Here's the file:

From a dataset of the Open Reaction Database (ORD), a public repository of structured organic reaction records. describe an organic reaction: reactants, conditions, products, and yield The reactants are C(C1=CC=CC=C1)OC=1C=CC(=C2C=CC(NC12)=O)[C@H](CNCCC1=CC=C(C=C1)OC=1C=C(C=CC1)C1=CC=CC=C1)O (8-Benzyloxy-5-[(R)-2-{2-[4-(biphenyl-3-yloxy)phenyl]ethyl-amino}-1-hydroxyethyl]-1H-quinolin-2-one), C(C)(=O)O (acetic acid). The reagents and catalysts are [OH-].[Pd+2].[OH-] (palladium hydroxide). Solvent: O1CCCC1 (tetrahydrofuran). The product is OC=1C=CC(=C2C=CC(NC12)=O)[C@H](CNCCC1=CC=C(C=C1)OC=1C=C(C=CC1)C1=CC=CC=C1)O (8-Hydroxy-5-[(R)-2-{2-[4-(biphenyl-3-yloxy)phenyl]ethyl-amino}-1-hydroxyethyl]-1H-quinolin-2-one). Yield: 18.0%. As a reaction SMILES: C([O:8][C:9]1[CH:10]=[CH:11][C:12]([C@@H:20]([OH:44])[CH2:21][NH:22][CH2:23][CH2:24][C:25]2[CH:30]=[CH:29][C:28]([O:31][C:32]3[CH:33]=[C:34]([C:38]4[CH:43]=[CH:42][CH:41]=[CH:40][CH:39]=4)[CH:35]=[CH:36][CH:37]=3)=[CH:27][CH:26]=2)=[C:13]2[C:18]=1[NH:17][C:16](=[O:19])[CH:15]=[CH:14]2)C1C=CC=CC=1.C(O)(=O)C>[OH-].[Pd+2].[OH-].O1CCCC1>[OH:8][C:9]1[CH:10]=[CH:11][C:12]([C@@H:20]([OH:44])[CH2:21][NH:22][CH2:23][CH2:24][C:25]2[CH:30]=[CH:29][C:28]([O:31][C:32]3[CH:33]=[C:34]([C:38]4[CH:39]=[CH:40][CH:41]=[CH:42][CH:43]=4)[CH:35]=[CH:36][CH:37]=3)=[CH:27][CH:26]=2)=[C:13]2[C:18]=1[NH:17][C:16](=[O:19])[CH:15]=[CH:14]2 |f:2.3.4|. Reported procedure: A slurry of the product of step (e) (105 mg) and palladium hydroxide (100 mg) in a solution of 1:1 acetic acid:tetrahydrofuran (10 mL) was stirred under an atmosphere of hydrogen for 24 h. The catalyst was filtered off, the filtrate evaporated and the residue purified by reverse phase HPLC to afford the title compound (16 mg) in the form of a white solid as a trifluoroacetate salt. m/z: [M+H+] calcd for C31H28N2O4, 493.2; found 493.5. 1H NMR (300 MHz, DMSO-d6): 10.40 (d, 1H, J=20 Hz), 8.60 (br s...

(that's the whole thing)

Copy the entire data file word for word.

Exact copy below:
From a dataset of the Open Reaction Database (ORD), a public repository of structured organic reaction records. describe an organic reaction: reactants, conditions, products, and yield The reactants are C(C1=CC=CC=C1)OC=1C=CC(=C2C=CC(NC12)=O)[C@H](CNCCC1=CC=C(C=C1)OC=1C=C(C=CC1)C1=CC=CC=C1)O (8-Benzyloxy-5-[(R)-2-{2-[4-(biphenyl-3-yloxy)phenyl]ethyl-amino}-1-hydroxyethyl]-1H-quinolin-2-one), C(C)(=O)O (acetic acid). The reagents and catalysts are [OH-].[Pd+2].[OH-] (palladium hydroxide). Solvent: O1CCCC1 (tetrahydrofuran). The product is OC=1C=CC(=C2C=CC(NC12)=O)[C@H](CNCCC1=CC=C(C=C1)OC=1C=C(C=CC1)C1=CC=CC=C1)O (8-Hydroxy-5-[(R)-2-{2-[4-(biphenyl-3-yloxy)phenyl]ethyl-amino}-1-hydroxyethyl]-1H-quinolin-2-one). Yield: 18.0%. As a reaction SMILES: C([O:8][C:9]1[CH:10]=[CH:11][C:12]([C@@H:20]([OH:44])[CH2:21][NH:22][CH2:23][CH2:24][C:25]2[CH:30]=[CH:29][C:28]([O:31][C:32]3[CH:33]=[C:34]([C:38]4[CH:43]=[CH:42][CH:41]=[CH:40][CH:39]=4)[CH:35]=[CH:36][CH:37]=3)=[CH:27][CH:26]=2)=[C:13]2[C:18]=1[NH:17][C:16](=[O:19])[CH:15]=[CH:14]2)C1C=CC=CC=1.C(O)(=O)C>[OH-].[Pd+2].[OH-].O1CCCC1>[OH:8][C:9]1[CH:10]=[CH:11][C:12]([C@@H:20]([OH:44])[CH2:21][NH:22][CH2:23][CH2:24][C:25]2[CH:30]=[CH:29][C:28]([O:31][C:32]3[CH:33]=[C:34]([C:38]4[CH:39]=[CH:40][CH:41]=[CH:42][CH:43]=4)[CH:35]=[CH:36][CH:37]=3)=[CH:27][CH:26]=2)=[C:13]2[C:18]=1[NH:17][C:16](=[O:19])[CH:15]=[CH:14]2 |f:2.3.4|. Reported procedure: A slurry of the product of step (e) (105 mg) and palladium hydroxide (100 mg) in a solution of 1:1 acetic acid:tetrahydrofuran (10 mL) was stirred under an atmosphere of hydrogen for 24 h. The catalyst was filtered off, the filtrate evaporated and the residue purified by reverse phase HPLC to afford the title compound (16 mg) in the form of a white solid as a trifluoroacetate salt. m/z: [M+H+] calcd for C31H28N2O4, 493.2; found 493.5. 1H NMR (300 MHz, DMSO-d6): 10.40 (d, 1H, J=20 Hz), 8.60 (br s...